A preferred diluent is mesitylene, since it has been found to give the highest efficiency particularly when treating C7 isomerates. When operating with mesitylene, which has a boiling point of 165° C., the preferred process temperature of the distillation step is in the range of 140-160° C., that is 5° C. to 25° C. below the boiling point of the diluent depending on the process scheme and column feed point of isomerate and diluent. The relative lowering of the temperature during the distillation stage has been found to improve the distillate quality in terms of lowering the content of mesitylene in said distillate and also in terms of energy efficiency due to savings on the heat load. However, lowering the temperature too much may negatively affect the process. For instance, when using mesitylene as the diluent, isothermal column temperatures below 135° C. have shown no distillate production. Accordingly, the adsorption is preferably conducted at around the boiling point of the diluent liquid or the distillation temperature of the diluent-isomerate mixture, preferably at temperatures not more than 20° C. below the boiling point of the diluent liquid or the distillation temperature of the diluent-isomerate mixture.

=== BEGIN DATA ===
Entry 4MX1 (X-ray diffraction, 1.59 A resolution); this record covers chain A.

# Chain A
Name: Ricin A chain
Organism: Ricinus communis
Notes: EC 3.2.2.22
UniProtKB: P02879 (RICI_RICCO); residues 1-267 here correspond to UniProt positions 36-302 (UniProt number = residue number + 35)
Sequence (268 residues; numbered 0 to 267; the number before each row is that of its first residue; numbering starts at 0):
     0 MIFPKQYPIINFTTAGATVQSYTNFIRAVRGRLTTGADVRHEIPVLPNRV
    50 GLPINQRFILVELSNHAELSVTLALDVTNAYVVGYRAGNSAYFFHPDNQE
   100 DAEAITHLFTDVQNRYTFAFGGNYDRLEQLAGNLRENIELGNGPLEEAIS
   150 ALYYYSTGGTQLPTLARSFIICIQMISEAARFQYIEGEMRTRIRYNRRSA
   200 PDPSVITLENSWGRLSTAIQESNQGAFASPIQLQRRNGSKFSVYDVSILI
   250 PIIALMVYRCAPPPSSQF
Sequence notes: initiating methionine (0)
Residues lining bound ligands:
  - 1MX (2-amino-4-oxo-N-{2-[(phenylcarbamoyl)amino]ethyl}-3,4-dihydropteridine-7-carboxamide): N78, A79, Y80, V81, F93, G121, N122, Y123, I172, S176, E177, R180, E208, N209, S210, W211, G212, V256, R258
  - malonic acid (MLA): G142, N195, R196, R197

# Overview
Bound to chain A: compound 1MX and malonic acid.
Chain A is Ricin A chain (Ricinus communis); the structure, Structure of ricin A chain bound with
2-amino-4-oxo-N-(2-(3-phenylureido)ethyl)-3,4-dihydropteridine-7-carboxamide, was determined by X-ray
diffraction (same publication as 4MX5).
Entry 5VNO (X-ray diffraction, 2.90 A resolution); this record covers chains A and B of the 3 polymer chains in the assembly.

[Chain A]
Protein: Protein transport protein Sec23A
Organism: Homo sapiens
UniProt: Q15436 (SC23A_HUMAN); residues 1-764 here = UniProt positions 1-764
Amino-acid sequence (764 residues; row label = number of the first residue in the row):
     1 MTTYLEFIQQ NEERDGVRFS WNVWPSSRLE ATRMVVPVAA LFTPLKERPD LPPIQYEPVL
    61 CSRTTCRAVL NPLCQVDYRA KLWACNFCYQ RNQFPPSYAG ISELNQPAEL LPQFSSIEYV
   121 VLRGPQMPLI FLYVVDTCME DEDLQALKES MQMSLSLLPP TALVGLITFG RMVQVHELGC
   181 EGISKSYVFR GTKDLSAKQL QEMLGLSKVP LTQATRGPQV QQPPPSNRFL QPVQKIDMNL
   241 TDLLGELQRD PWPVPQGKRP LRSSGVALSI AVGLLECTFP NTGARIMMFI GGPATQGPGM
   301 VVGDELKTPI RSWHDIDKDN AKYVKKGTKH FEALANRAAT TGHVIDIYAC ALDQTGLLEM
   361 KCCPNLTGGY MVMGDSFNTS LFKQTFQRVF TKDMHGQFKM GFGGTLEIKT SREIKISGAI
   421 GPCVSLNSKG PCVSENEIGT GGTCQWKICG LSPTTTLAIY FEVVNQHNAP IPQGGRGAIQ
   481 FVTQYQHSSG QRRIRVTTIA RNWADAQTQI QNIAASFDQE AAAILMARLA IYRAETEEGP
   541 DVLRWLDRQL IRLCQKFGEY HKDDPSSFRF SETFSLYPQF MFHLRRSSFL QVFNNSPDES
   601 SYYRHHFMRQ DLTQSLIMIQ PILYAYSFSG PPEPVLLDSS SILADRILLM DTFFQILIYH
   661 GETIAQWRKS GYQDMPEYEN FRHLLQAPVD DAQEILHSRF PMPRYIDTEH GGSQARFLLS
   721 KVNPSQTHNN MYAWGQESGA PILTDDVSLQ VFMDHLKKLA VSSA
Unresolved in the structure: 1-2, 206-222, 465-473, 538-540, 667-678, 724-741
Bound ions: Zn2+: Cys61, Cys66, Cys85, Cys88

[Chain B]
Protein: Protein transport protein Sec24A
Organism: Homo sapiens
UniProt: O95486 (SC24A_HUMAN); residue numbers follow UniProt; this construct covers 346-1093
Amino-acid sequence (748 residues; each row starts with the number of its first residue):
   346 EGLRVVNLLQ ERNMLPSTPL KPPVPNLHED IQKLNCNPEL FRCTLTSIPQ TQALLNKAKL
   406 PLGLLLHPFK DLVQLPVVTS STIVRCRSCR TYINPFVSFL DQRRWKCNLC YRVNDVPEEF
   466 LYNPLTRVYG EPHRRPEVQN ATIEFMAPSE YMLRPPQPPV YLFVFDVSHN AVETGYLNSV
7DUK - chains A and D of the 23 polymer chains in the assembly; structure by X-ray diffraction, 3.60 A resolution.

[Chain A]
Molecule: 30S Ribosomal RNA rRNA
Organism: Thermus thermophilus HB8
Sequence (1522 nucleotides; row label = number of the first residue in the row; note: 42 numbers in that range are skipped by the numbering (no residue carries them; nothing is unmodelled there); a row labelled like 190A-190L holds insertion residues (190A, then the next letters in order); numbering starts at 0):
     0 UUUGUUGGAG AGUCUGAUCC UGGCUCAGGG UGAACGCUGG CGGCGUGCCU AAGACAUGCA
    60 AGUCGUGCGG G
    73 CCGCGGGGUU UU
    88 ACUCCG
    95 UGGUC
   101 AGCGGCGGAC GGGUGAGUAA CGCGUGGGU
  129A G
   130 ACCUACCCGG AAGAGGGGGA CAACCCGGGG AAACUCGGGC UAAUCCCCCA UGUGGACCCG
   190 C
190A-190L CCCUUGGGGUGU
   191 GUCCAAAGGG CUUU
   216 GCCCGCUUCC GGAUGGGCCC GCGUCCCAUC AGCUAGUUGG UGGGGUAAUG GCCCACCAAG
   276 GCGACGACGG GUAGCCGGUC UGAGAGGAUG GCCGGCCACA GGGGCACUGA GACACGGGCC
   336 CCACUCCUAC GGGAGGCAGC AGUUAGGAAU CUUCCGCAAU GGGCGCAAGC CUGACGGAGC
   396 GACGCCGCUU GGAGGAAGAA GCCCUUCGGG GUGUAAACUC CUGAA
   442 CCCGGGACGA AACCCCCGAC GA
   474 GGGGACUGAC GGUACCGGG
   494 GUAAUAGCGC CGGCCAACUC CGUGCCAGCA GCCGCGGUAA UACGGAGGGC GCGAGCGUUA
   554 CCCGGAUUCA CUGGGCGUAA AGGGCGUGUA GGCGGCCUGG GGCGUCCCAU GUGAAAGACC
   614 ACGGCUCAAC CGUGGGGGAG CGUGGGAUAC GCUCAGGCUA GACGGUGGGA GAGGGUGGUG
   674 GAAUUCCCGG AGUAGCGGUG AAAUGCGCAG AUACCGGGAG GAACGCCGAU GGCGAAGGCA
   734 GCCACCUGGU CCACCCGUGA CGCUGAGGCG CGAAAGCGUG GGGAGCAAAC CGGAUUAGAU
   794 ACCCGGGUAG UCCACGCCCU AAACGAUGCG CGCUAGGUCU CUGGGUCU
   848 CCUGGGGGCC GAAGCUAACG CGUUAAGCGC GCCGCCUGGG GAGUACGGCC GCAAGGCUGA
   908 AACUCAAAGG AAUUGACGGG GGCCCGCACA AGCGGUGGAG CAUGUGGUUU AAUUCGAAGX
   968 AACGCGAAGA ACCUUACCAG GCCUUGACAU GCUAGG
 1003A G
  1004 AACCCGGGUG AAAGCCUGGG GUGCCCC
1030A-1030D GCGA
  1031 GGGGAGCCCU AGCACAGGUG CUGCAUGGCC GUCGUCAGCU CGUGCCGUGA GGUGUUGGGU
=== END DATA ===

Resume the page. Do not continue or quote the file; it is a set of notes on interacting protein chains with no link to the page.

In a further embodiment of the process the isomerate mixture comprising normal alkanes, mono-branched alkanes, multi-branched alkanes and cyclic alkanes (such as naphthenes) is a C7-isomerate cut comprising n-heptane and methylcyclohexane (MCH). By the invention it is possible to treat hydrocarbon streams containing different isomerate cuts, like any mixtures of C5 to CB alkanes, such as C8 to C7, C6 to C7, C6 to C8, or C8, but more particularly intermediate C7 cuts. The separation of isomers from such intermediate cuts of C7-alkanes is particularly challenging since this cut represents a particularly low octane group comprising mono-branched isomers, which are significantly difficult to separate from the straight chain isomers (normal alkanes) while recovering the multi-branched isomers. The process according to the invention enables high selectivity in the separation of e.g. MCH (boiling at 101° C.) as distillate with respect to n-C7 (boiling at 98° C.), which is in turn retained in the adsorbent. As described above, the MCH content is particular advantageous to control in isomerisation processes as recycling of this compound increases the deactivation of isomerisation catalysts due to coking.